Carbohydrates: They're Not All Created Equal

Ahhh...spring! It’s finally here. Up in the Northeast corner of the United States, my home, anything above 45 degrees is considered warm weather. You can drive through the streets and see kids playing outside in T-shirts and people enjoying dinner outside on their porch, despite the little bit of snow left on the ground. It’s the time of year where many moms (from all over the country), holed up inside their homes all winter, start to think about the summer. Thoughts of shorts, tank tops, and bathing suits becomes very real and scary for some.


Losing weight is probably the first thing that comes to mind. You may think about starting a diet to lose a little of that “baby” fat. So, you complete a quick internet search for the most popular diets and find that low carb or carb-free diets are some of the first headlines to pop up. Low carb is a common theme among diets today. Carbs are the new fat. Unfortunately, what you find on the internet does not tell the whole truth.


Low carb is relatively new in the diet world and it has quickly become the favorite. The official definition of a carb (aka carbohydrate) is an organic compound occurring in foods and living tissues and includes sugars, starch, and cellulose. Carbohydrates contain hydrogen and oxygen in the same ratio as water (2:1) and typically can be broken down to release energy in the body.


So that’s the science, but why are they so feared by dieters? Well, take a look at the rates of diabetes and obesity in our country and the link between carbs and diabetes and you can probably figure out the answer. But, what everyone assumes is that all carbohydrates are made alike. This is not true. There are many healthy, nutrient rich carbohydrate sources. There are also many unhealthy, empty-nutrient sources of carbohydrates.


Carbohydrates are the bodies main source of fuel. Your brain and muscles love to use carbohydrates for energy. Without carbohydrates in your diet, your body will not operate as it should. Carbohydrates are involved in many important processes in the body like building muscle and getting you through that intense cardio session at the gym.


On the contrary, the wrong choice of carbohydrates can cause you to feel lethargic, tired, moody, and “hangry” (hungry + angry, for those of you who aren’t familiar with that term). Crappy carbs cause huge swings in your blood sugar which cause an almost immediate sugar high, like a kid on Halloween, followed by a quick crash. I know you have all experienced that crash before. That dreaded three o’clock hour where you are fighting to keep your eyes open at work. It’s the time of day where you may reach for a sugar-laden coffee and a big ‘ole cookie. You get that sugar high again, and right as you get home from work, crash once more. Now you are too tired to cook dinner and order some nice take out food, filled with crappy carbs. It’s a vicious cycle we go through over and over again when you eat the wrong carbs.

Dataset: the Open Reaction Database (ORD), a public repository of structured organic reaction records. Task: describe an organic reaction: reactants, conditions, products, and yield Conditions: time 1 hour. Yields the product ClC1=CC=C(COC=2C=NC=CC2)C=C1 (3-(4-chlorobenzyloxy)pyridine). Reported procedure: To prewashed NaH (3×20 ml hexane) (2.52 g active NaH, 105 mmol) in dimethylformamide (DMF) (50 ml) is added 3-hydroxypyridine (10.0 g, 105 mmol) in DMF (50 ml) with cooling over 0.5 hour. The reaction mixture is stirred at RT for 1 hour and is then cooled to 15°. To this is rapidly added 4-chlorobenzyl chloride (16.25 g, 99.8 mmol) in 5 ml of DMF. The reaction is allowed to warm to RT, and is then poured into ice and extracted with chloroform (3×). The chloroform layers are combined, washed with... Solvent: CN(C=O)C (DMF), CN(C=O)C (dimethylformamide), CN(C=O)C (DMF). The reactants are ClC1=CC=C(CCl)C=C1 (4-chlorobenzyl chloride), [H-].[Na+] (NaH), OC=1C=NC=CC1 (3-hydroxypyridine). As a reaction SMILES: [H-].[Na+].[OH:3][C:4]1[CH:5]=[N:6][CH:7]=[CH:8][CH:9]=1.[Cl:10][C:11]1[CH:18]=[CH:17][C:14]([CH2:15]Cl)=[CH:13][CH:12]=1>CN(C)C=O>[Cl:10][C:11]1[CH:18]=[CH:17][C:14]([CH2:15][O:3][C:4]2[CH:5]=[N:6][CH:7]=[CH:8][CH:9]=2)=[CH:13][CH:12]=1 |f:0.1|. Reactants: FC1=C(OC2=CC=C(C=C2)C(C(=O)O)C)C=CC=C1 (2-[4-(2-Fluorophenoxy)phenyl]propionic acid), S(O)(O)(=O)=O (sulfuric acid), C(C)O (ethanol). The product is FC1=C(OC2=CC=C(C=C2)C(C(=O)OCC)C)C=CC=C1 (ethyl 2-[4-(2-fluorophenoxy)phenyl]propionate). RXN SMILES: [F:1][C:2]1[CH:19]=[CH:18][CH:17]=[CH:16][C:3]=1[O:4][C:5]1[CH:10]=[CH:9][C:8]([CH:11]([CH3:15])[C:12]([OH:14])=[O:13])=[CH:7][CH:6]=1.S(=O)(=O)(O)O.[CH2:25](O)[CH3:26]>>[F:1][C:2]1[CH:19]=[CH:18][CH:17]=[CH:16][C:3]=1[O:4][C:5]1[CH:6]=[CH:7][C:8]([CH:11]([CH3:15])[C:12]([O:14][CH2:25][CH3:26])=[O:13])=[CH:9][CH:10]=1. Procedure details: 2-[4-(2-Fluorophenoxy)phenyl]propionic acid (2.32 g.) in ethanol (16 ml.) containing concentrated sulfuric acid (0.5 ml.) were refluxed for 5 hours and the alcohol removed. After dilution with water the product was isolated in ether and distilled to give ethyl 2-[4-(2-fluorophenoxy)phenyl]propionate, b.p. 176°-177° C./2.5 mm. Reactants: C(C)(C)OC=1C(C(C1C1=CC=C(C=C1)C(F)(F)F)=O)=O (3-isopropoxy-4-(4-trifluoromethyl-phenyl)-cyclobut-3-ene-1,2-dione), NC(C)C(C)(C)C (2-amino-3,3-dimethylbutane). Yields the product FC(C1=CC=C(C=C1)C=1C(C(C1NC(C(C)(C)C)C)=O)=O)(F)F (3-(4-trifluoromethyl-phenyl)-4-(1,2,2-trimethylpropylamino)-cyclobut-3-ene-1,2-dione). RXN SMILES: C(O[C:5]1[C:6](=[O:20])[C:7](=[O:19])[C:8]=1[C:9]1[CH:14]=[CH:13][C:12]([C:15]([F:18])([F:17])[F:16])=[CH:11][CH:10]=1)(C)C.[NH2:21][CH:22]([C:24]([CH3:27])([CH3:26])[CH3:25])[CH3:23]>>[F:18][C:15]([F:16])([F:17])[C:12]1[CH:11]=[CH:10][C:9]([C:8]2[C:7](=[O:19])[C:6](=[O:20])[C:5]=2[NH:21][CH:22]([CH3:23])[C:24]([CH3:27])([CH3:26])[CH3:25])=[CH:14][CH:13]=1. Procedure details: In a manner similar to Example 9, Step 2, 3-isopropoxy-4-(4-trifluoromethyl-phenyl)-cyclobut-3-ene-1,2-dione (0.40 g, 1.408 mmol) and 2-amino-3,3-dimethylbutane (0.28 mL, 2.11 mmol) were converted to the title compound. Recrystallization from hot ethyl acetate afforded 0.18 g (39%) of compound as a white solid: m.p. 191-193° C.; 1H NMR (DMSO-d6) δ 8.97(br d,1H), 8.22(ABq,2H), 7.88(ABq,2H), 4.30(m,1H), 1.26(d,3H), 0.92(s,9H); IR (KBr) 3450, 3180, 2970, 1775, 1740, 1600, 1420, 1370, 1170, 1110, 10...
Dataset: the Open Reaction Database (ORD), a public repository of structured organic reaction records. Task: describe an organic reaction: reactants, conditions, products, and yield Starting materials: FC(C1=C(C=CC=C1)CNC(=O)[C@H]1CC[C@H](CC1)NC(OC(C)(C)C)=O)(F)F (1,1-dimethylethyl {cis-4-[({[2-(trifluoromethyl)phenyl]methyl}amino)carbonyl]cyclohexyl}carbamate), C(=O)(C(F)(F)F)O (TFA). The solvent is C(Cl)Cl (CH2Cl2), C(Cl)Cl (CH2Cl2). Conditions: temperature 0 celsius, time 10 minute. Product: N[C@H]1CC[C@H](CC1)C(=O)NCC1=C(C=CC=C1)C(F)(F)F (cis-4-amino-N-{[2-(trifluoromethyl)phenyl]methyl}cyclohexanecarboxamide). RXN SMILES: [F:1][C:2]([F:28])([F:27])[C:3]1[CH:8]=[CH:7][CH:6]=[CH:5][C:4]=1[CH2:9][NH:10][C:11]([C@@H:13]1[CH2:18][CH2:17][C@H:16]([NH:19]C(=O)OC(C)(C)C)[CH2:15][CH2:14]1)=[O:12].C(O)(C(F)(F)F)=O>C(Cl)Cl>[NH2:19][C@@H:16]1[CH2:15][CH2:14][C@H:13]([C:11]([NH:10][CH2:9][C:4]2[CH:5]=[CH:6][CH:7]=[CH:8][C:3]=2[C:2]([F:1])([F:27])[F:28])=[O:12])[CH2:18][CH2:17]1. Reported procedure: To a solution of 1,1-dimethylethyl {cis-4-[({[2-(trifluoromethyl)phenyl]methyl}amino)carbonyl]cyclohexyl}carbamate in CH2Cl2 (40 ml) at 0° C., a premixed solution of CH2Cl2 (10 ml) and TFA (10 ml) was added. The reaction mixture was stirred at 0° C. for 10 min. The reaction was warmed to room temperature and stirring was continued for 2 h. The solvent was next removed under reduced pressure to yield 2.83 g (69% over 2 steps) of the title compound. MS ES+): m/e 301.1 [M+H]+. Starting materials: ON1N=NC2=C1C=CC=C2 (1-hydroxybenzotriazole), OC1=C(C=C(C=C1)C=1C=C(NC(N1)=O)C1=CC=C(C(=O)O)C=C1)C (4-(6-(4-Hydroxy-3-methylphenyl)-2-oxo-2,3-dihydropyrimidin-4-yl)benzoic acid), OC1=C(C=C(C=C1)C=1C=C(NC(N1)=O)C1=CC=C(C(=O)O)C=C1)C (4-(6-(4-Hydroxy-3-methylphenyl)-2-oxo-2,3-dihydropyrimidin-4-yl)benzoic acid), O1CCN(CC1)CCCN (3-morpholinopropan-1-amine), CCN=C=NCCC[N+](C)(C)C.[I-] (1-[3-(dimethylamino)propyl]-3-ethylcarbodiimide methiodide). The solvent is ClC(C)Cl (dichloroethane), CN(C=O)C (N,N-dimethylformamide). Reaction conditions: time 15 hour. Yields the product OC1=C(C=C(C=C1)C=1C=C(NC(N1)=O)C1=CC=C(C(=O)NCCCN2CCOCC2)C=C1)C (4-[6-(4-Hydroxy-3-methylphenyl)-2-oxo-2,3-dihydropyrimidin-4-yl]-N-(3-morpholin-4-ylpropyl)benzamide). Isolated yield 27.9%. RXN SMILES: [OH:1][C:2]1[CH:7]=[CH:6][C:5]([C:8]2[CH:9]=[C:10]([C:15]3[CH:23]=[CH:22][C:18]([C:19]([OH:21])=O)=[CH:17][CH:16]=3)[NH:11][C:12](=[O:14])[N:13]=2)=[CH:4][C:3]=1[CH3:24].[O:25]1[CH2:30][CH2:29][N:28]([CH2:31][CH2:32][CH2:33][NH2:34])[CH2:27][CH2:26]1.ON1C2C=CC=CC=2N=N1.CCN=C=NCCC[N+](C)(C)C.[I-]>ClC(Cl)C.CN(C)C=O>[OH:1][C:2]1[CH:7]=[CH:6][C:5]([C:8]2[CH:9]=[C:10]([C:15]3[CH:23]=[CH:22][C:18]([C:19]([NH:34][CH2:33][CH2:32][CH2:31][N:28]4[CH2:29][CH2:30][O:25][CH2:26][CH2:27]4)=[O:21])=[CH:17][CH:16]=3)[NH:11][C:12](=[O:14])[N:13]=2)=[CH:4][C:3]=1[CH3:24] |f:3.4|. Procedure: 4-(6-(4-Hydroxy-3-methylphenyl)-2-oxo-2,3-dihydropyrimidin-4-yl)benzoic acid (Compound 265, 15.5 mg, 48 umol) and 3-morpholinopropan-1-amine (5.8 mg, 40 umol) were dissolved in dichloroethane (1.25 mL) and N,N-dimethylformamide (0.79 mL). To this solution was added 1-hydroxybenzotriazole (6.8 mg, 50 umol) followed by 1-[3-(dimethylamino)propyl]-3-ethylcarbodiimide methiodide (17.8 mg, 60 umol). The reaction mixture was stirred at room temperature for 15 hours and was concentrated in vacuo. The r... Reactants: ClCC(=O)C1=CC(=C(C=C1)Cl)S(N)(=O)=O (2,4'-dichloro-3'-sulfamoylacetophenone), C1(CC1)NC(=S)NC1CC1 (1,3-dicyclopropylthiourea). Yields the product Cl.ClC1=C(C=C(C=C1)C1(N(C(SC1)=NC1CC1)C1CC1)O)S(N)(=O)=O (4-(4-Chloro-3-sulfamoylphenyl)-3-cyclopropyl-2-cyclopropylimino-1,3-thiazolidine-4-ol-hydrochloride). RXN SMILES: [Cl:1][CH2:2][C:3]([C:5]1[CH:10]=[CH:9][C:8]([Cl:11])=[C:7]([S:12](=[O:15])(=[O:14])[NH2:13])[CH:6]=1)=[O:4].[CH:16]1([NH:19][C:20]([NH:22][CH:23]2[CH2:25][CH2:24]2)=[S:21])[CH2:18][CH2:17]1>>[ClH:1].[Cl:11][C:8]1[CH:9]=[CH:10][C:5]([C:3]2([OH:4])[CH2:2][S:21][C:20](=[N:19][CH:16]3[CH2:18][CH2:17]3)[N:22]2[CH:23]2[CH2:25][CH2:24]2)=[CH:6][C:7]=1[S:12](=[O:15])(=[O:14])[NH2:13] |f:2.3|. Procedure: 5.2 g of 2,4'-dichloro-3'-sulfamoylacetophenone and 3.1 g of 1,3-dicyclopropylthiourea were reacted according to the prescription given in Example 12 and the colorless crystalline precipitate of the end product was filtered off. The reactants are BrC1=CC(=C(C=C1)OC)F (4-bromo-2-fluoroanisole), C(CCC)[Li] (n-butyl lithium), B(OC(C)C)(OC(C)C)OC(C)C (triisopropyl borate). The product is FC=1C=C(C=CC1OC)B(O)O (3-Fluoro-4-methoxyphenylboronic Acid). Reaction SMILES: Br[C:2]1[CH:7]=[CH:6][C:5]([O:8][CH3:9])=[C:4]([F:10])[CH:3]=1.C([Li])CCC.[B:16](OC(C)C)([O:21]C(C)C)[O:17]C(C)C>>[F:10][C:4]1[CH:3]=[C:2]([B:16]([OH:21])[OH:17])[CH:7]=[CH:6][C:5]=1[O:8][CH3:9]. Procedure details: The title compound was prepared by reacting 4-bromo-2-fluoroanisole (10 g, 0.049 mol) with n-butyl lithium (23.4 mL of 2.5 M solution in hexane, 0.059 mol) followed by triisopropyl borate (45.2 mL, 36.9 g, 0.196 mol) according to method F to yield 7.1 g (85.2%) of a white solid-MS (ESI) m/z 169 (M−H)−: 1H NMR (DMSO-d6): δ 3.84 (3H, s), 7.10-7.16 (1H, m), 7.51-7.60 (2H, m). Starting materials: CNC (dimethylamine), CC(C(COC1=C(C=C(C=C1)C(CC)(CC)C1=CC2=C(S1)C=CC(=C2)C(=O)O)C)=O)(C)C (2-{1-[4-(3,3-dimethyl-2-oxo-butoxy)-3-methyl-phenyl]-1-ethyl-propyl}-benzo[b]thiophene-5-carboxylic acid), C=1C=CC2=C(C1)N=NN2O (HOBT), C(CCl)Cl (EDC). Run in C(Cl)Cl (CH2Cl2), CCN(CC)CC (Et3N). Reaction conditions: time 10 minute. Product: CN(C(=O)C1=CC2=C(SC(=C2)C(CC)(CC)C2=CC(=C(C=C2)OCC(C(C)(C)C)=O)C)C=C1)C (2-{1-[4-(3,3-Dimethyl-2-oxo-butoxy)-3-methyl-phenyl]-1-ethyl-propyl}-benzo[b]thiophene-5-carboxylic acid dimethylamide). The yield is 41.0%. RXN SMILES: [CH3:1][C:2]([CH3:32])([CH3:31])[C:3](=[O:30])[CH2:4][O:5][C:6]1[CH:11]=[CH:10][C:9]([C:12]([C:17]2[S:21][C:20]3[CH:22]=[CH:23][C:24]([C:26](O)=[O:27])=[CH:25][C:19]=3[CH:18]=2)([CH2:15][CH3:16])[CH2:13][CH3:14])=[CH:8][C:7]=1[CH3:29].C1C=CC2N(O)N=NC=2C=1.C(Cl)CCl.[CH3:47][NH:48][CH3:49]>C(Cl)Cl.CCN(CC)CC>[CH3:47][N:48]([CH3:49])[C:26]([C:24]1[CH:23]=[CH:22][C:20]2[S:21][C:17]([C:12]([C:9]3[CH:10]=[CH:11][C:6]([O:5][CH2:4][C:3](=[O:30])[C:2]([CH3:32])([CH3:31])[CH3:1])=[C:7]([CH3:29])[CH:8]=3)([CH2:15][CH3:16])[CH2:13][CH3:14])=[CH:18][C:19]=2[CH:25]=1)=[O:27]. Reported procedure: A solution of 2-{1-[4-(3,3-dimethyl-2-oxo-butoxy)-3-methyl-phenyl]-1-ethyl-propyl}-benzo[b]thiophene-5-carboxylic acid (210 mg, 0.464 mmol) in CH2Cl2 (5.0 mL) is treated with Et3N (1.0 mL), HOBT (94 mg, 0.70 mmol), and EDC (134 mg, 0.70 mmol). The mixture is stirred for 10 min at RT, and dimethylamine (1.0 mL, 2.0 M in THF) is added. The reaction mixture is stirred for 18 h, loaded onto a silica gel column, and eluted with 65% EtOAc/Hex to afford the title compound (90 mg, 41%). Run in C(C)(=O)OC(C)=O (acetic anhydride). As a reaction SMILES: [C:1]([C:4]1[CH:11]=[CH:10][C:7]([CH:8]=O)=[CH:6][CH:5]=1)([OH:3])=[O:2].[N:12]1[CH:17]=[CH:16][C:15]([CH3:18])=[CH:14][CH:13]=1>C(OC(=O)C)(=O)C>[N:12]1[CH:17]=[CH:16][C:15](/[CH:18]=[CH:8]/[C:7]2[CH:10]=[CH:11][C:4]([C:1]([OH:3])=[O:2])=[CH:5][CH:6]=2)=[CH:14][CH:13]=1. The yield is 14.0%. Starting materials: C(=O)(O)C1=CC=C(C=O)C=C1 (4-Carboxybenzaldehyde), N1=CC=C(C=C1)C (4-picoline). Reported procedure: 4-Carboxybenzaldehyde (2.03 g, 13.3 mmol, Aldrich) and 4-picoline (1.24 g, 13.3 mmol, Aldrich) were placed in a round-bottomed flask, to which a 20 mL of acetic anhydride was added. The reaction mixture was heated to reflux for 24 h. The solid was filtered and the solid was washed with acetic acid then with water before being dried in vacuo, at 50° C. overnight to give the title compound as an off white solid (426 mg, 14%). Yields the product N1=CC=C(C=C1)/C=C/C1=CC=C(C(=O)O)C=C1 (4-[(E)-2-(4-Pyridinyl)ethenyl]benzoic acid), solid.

To avoid this constant up and down in your blood sugar, you want to make sure you are consuming the right carbohydrates. Healthy carbohydrate sources are packed with nutrients that could include: fiber, vitamins, minerals, antioxidants, and lean protein. Healthy carbs tend to have more fiber and protein which help stabilize your blood sugar and avoid the ups and downs.


Healthy Carb Sources to include:

  • Fresh, whole fruits
  • Starchy Vegetables (sweet potatoes, squash, peas, corn)
  • Beans (chickpeas, black beans, pinto beans, hummus, etc.)
  • Lentils
  • Legumes
  • Oats
  • Quinoa
  • Farro
  • Freekeh
  • Barley

Unhealthy Carb Sources to eliminate: 

  • Sugar-sweetened beverages (soda, flavored milks/milk alternatives, sweet tea, juices, sports drinks, etc.)
  • Sugary alcohol drinks (think margaritas and pina coladas)
  • Products made with white/refined flour like white bread, rolls, wraps, and pasta
  • Desserts
  • Baked goods (muffins, donuts, pastries, cakes, cookies)
  • Ice Cream
  • Crackers
  • Pretzels
  • Snack foods
  • Granola, meal replacement, cereal, and breakfast bars
  • Cereals
  • Candy and chocolate

To determine if a carbohydrate is good for you or not, consider the nutritional value. Take a look at the nutrition facts label. If you can’t find any nutrients in the product, it is a crappy carb and should be limited in your diet. If a food has carbohydrates but plenty of nutrients, feel free to include it in your diet. These carbs will leave you feeling full and satisfied, not starving and moody. Here is an example of a day’s worth of quality carb sources:

Breakfast: overnight oats made with oats, almond milk, walnuts, and berries

Morning Snack: mixed berries with a handful of almonds

Lunch: salad topped with a mixed bean salad

Afternoon Snack: edamame beans

Dinner: grilled salmon with a sweet potato and asparagus

Samantha McCarthy is a registered dietitian and fitness professional who specializes in helping people lose weight. She has a comprehensive approach to health that includes counseling in healthy eating, exercise, stress management, and behavior change. She lives in southern New Hampshire with her husband and enjoys cooking, spending time outdoors, and staying active.